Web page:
WINNIPEG – Manitoba Energy Justice Coalition (MEJC) has expressed concern with the Manitoba Government’s throne speech and priorities going into the next election. The speech was devoid of clear climate policy or positions on key oil pipelines, such as TransCanada’s Energy East proposal.
The throne speech, while promising the necessary expenditures on key infrastructure and committing to protect Manitoba Hydro from privatization, highlighted how the Selinger government has yet to truly take climate change seriously as the foundation of its economic and social policies.
“The lack of clear positions on the Energy East pipeline or a firm target for greenhouse gas emissions reductions is a key failing of the throne speech,” said Alex Paterson, spokesperson for MEJC. “While we celebrate Premier Selinger’s decision to sign on to the Blue Dot campaign for environmental rights, we are concerned this policy will have no bearing on key issues such as the Energy East pipeline, which threatens Winnipeg drinking water and the Shoal Lake watershed; or the displacement of Indigenous communities due to flooding, both from climate change and hydro development.”
At the March 2015 leadership convention, Premier Selinger’s party gave him a mandate to demand the National Energy Board’s review of Energy East include the full climate impacts of the tar sands; but his latest throne speech does not reflect this mandate.
“The provincial NDP membership asked Premier Selinger to demand a full climate review of the Energy East pipeline when he was chosen as leader, and he has yet to deliver,” said Mary Robinson, Council of Canadians-Winnipeg Chapter organizer with MEJC.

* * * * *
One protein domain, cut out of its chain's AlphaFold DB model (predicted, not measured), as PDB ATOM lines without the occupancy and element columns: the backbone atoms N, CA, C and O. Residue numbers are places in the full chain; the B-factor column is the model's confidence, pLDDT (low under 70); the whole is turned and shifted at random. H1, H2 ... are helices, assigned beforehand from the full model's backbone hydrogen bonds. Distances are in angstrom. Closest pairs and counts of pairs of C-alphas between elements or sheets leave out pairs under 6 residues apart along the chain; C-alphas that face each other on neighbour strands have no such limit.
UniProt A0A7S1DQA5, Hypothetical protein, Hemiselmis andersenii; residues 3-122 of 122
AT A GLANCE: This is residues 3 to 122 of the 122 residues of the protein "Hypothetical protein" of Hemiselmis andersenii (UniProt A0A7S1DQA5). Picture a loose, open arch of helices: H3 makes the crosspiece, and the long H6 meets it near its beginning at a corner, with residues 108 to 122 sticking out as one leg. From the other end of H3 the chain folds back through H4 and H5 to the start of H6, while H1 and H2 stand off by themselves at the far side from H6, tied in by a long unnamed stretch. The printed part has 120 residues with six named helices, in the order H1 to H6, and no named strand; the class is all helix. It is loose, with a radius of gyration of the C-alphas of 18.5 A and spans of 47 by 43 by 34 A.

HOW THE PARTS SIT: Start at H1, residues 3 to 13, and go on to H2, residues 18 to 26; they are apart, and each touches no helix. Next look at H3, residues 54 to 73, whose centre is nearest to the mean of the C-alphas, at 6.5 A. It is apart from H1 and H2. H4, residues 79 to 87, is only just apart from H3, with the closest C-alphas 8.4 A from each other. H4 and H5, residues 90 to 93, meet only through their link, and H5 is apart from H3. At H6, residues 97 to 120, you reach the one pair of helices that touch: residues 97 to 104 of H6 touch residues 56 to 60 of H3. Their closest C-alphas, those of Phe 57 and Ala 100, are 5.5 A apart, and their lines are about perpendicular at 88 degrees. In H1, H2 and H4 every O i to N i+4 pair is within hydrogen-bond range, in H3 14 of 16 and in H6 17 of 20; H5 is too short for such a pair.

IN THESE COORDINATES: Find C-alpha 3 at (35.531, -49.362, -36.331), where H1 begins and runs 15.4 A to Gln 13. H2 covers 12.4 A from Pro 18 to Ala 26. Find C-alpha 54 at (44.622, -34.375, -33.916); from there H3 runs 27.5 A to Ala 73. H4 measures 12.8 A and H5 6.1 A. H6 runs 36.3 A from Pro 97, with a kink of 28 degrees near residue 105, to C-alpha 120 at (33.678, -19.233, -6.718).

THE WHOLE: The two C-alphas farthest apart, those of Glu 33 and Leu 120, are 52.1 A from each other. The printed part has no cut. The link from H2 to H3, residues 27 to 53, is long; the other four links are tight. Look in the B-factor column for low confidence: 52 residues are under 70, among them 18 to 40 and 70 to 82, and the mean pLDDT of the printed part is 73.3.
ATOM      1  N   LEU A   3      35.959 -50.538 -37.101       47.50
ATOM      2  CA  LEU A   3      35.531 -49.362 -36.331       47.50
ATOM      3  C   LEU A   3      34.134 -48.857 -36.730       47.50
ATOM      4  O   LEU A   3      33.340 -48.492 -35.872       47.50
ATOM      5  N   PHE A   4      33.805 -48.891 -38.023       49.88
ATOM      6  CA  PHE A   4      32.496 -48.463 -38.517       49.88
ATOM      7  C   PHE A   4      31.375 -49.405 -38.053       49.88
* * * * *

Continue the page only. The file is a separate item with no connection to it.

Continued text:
The Energy East pipeline would run within a spill reach of two surface aquifers and most of the length of the Winnipeg aqueduct, and would pass only a few kilometres from Shoal Lake. This is detailed in MEJC’s technical report. The report was delivered to all Manitoba MLAs last June, but they have yet to adequately respond.
“The risks of the Energy East pipeline need to be reviewed in-depth by all regulatory bodies in Manitoba, especially because of the direct danger it would pose to the drinking water supply of the entire city of Winnipeg and numerous other communities,” said Dennis LeNeveu, researcher with MEJC. “It is an abandonment of the duty to protect the public if the premier lets this pipeline go near Shoal Lake or the aqueduct.”
Manitoba Hydro stands to benefit from powering TransCanada’s Energy East pipeline and Enbridge’s Line 3 if the pipelines are approved. The utility stands to profit even more if they can convince other provinces to agree to the east-west hydro transmission lines.
“While we were extremely happy that the government is rejecting the phony argument that Manitobans would be better served by privatization of Manitoba Hydro, we are concerned that the province does not have a plan for Manitoba Hydro beyond more dams and powering pipelines,” said Diane Marquis of MEJC. “MEJC believes in cooperatively-run energy systems controlled by citizens democratically, rather than privatization or undemocratic monopolies owned by the state.”
According to Manitoba Hydro’s 2014 Electric Load Forecast, their electricity business plan is dependent on powering tar sands pipelines for its short and medium term growth. The Manitoba Government and Manitoba Hydro have made our clean energy system dependent on selling natural gas--a fossil fuel--and on powering oil pipelines.
MEJC questions how Manitobans can have confidence in a public utility and provincial government which raises citizens’ rates while increasing its dependency on fossil fuels to fund clean energy. Manitoba’s energy system needs to be fixed.
For more information contact:
Alex Paterson, MEJC Spokes-person, 204-298-2250.